The depoliticization of this geopolitical race for scientific sovereignty by focusing on international collaboration and access could lead to a more effective solution and eventually slow the spread of the coronavirus. Russia has offered doses of Sputnik V to countries such as India and Venezuela, recently reviving tensions similar to those of the Cold War. This evident case of competing necropolitical power plays could be de-escalated by impartial, neutral collaboration between countries with the resources to dedicate to the vaccine effort. History has shown that when scientists voice their concerns and stand apart from politics, international efforts to address their concerns and implement tangible solutions can be done more effectively. In the 1950s, scientists’ warnings against the unregulated proliferation of weapons of mass destruction led to a series of non-proliferation conferences. These meetings served as an apolitical means of communication between the global superpowers involved in the Cold War and gave scientists an international platform. The current circumstances could benefit from the development of neutral channels through which scholars can convey scientifically-sound insights with the goal of maximizing global health outcomes.
The Impact of Politicization on Global Access
Despite the increasing politicization of vaccine development by governments, pharmaceutical and biotechnology companies insist on the separation of scientific research and politics. Adding a layer of politics to the rapidly-evolving coronavirus situation detracts from the energy and focus that should be spent on the scientific research aspects of vaccine development: countries such as the United States and the United Kingdom, where national leaders have prioritized politics over public health, have ranked near the top of countries with the highest numbers of COVID-related deaths. Pfizer, which has been developing an mRNA vaccine candidate known as BNT162b2, has made it a point to remain independent of government funding with regards to the coronavirus vaccine, and Pfizer's CEO has expressed disappointment about how the US presidential debates speak about the pandemic in political terms rather than employing a scientific framework. Many hoped that a US-based pharmaceutical company would have developed and been distributing doses of a vaccine by the end of 2020; however, biotech executives have spoken publicly about putting political considerations aside. Many makers of leading vaccine candidates insist on drawing a line when it comes to adhering to the strict FDA regulations for safety testing preceding vaccine approval. Although governments and pharmaceutical companies appear to be at odds about the political and scientific considerations at play, it is evident that focusing on the political aspects of the coronavirus crisis proves dangerous for determining distribution and access. Once a safe, effective COVID-19 vaccine is on the market and/or available, global access should be governed by principles of equity and medical necessity. Despite the potential for political entanglements to interfere with and exacerbate this international public health crisis, access to a life-saving vaccine should be determined by medical need over national wealth and international influence.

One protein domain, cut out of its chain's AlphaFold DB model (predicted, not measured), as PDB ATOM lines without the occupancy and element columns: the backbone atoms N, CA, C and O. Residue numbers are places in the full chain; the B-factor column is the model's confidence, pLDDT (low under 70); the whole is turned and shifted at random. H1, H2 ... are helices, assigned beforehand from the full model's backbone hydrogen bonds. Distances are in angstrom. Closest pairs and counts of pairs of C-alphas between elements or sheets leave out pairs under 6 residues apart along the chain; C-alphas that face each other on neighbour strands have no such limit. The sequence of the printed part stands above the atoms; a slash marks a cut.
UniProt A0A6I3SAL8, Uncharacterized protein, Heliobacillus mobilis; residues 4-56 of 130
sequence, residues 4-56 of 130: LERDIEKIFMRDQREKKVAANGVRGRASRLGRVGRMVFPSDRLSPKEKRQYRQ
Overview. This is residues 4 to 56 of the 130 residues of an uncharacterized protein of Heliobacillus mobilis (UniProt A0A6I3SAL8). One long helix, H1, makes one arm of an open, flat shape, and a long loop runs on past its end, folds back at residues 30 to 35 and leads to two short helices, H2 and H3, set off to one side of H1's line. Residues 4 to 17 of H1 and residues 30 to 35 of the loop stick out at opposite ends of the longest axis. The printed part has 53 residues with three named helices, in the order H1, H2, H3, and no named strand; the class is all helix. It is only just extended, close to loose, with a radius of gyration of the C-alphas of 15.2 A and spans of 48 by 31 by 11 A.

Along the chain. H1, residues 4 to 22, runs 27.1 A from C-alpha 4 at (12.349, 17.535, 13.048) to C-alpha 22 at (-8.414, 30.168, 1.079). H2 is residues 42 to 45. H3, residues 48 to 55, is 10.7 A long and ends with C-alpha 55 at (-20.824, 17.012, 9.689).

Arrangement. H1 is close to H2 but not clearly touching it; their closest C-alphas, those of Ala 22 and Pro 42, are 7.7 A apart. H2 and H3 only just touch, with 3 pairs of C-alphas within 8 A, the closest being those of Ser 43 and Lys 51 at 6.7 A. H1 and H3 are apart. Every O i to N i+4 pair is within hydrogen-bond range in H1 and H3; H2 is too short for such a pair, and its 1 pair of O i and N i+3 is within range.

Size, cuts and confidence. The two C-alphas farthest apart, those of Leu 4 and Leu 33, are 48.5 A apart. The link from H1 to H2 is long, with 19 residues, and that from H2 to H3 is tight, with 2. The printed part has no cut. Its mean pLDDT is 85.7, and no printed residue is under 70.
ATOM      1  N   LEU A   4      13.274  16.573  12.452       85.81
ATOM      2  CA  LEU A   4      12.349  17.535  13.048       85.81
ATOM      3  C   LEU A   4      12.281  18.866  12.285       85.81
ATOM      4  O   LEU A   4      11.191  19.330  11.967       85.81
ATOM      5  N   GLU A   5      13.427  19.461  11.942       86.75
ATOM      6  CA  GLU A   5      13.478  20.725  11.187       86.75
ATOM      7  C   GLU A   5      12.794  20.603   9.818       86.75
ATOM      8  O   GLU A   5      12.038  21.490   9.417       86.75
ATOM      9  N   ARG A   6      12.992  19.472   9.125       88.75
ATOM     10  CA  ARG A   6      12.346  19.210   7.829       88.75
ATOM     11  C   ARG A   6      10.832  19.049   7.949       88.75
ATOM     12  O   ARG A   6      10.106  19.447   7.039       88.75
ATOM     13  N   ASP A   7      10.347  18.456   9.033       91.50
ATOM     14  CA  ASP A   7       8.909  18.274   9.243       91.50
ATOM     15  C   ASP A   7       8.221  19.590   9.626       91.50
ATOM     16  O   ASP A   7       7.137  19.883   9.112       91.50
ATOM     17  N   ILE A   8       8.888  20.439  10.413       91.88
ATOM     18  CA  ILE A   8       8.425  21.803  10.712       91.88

Cover Image: Vaccine (21 February 2020). Photo by Anna Shvets, CC0 1.0, accessed via Wikimedia Commons.